Sunday, October 17, 2010


During network entry and initialization processes, each SS is assigned up to three dedicated CIDs for the purpose of sending and receiving control messages. They are used for allowing a differentiated level of QoS. In WiMAX, an SS can get a bandwidth request to the BS using several methods, these include requests, grants, UGS, Unicast Polling, Multicast/Broadcast Polling, Contention-based focused bandwidth requests, Contention-based code division multiple access (CDMA) bandwidth requests, and Optional Mesh topology support. Vendors are allowed to optimize the performance of their systems by employing different combinations of these schemes. Requests refer to mechanisms used by SSs to indicate to the BS that they require Uplink allocation of bandwidth. It can be as a stand-alone bandwidth request header or as a piggyback request. The use of piggyback is optional.
Add a note hereAnother important concept in WiMAX is bandwidth stealing. It refers to an optional strategy, adopted by an SS, in which a portion of bandwidth allocated (in response to a request by a connection) is used to send another bandwidth request rather than sending data. It has been modified in the mobile WiMAX standard, as referring to the use by a SS, of a portion of the bandwidth allocated in response to a bandwidth request for a connection to send a bandwidth request or data for any of its connections.
Add a note herePolling refers to a process where the BS allocates some bandwidth to SSs specifically for making bandwidth requests. It can be for an individual (unicast) or a group (multicast/broadcast) of SSs. The contention-based bandwidth request mechanisms of WiMAX are only allowed for ertPS, nrtPS, and BE traffic classes. UGS and rtPS are not allowed to participate in the contention process. To resolve contentions, a mandatory, truncated binary exponential backoff scheme has been specified in the standard. It has an initial and a maximum backoff window controlled by the BS. Its value is specified by the uplink channel descriptor message and it follows the power-of-two rule. Readers interested in the modeling of polling and contention-based bandwidth.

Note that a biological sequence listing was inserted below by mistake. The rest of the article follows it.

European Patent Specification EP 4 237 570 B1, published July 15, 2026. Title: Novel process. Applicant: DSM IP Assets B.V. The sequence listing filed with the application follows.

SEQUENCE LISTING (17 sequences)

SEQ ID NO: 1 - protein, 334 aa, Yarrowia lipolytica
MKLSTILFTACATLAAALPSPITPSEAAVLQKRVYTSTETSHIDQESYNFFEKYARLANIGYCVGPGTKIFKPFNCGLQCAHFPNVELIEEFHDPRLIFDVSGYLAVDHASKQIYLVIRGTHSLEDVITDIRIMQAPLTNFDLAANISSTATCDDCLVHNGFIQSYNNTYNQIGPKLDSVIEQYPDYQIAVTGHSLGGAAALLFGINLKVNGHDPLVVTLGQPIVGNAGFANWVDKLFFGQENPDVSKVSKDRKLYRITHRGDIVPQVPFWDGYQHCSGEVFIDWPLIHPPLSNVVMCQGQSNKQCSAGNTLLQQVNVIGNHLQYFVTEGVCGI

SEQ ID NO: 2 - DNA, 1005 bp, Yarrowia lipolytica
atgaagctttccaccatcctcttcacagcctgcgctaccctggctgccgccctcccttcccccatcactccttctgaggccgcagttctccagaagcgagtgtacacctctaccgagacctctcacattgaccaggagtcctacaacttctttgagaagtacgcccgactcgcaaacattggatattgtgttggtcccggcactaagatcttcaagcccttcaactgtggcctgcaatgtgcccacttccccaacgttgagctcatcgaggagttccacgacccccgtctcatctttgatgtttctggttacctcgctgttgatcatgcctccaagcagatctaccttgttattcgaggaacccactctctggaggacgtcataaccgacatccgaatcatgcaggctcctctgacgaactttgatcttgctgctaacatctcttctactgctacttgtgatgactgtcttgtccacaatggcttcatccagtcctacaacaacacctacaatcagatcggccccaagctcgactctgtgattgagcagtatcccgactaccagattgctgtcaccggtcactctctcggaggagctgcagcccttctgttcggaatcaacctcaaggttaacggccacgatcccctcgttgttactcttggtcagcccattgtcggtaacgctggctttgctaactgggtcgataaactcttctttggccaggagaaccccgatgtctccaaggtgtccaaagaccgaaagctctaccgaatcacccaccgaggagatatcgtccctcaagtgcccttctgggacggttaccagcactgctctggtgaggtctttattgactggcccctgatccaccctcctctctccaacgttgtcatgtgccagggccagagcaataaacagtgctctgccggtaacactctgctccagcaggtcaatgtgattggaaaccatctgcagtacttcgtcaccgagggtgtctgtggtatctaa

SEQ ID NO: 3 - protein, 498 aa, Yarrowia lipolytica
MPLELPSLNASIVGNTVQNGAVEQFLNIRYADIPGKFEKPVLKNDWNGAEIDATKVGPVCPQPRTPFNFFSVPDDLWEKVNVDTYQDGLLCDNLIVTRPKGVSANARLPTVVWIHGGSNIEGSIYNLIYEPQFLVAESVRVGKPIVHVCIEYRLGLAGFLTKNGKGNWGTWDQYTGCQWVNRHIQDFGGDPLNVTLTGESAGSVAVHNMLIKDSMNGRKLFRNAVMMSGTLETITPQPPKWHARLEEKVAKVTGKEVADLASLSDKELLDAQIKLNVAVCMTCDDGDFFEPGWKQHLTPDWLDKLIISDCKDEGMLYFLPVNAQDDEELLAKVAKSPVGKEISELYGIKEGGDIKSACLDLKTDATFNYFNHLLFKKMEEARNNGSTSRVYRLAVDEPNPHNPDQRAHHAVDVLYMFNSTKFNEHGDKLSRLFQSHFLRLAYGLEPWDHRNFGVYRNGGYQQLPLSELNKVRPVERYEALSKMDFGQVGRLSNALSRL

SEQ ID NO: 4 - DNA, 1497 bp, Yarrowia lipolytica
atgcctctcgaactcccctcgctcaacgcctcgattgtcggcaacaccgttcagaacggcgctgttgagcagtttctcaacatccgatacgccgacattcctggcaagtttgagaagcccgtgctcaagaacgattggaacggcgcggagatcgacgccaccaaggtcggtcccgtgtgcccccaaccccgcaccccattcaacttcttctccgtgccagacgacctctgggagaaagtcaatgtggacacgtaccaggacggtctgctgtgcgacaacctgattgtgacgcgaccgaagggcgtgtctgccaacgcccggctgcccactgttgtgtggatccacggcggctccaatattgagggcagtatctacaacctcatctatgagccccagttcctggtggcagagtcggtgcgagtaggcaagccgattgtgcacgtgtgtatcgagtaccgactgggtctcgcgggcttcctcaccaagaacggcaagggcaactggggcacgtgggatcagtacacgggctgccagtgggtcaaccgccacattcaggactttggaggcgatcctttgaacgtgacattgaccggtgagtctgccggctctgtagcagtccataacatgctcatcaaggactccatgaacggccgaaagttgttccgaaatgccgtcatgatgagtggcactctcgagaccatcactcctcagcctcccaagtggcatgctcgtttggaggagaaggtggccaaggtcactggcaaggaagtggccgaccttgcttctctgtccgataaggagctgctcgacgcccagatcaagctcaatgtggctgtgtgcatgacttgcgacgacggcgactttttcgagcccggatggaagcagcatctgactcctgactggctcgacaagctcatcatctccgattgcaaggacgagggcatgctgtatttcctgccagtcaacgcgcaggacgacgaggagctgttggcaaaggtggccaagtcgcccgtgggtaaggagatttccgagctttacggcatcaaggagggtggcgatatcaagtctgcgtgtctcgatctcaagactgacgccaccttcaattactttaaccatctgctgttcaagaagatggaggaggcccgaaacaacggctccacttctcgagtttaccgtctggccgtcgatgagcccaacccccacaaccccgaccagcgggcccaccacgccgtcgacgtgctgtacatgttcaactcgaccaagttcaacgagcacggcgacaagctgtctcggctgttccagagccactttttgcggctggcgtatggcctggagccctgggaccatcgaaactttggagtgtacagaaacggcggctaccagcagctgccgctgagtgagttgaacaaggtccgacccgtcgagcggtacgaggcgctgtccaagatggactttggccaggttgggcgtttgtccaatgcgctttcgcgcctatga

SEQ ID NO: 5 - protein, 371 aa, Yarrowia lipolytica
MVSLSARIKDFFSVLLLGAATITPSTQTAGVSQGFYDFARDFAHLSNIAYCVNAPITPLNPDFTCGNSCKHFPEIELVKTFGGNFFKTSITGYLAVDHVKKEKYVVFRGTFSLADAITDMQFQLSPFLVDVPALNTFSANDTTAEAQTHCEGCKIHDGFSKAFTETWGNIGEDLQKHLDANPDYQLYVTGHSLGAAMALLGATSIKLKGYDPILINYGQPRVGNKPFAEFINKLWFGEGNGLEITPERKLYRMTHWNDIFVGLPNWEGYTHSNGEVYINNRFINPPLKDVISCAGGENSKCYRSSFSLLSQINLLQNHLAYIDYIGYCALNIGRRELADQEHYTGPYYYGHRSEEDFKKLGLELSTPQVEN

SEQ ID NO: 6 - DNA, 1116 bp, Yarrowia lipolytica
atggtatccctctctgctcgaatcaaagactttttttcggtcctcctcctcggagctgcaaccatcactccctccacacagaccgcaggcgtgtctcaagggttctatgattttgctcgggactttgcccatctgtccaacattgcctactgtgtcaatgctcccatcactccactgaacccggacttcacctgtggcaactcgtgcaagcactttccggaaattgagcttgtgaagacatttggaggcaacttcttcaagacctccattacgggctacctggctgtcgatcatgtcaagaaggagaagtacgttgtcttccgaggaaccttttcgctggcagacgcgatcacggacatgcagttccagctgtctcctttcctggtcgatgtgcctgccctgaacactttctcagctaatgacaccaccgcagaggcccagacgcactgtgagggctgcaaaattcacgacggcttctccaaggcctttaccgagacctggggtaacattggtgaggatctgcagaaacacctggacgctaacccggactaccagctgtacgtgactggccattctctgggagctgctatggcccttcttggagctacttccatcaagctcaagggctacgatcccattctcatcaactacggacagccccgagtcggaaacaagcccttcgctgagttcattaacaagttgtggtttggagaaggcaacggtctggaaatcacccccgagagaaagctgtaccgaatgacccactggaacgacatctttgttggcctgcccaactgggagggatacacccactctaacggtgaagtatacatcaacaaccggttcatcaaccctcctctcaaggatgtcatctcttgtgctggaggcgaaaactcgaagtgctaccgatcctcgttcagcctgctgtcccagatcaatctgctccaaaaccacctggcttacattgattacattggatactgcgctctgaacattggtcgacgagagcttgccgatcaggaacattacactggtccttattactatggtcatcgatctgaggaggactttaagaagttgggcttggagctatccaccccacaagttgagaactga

Add a note hereTo optimize the bandwidth request latency from an SS to a BS, and thus the response time, for elastic traffic generated by various sources (such as TCP or Push-to-Talk), defined the Poll-Me (PM) bit in a generic MAC header. Currently, the PM bit is part of the WiMAX standard and it may be used to request to be polled for a different non-UGS connection. The SSs with currently active UGS connections can set the PM bit in the grant management subheader to indicate to the BS that they need to be polled to request bandwidth for non-UGS connections. It is noted that except for UGS, piggyback and bandwidth stealing is allowed for all other traffic classes.
Add a note hereRecently, Its basic idea is to adapt polling intervals according to ON/OFF periods of traffic. During an ON period, polling intervals are short and of fixed length, whereas during an OFF period the polling intervals are lengthened exponentially, thus, reducing the signaling overhead.
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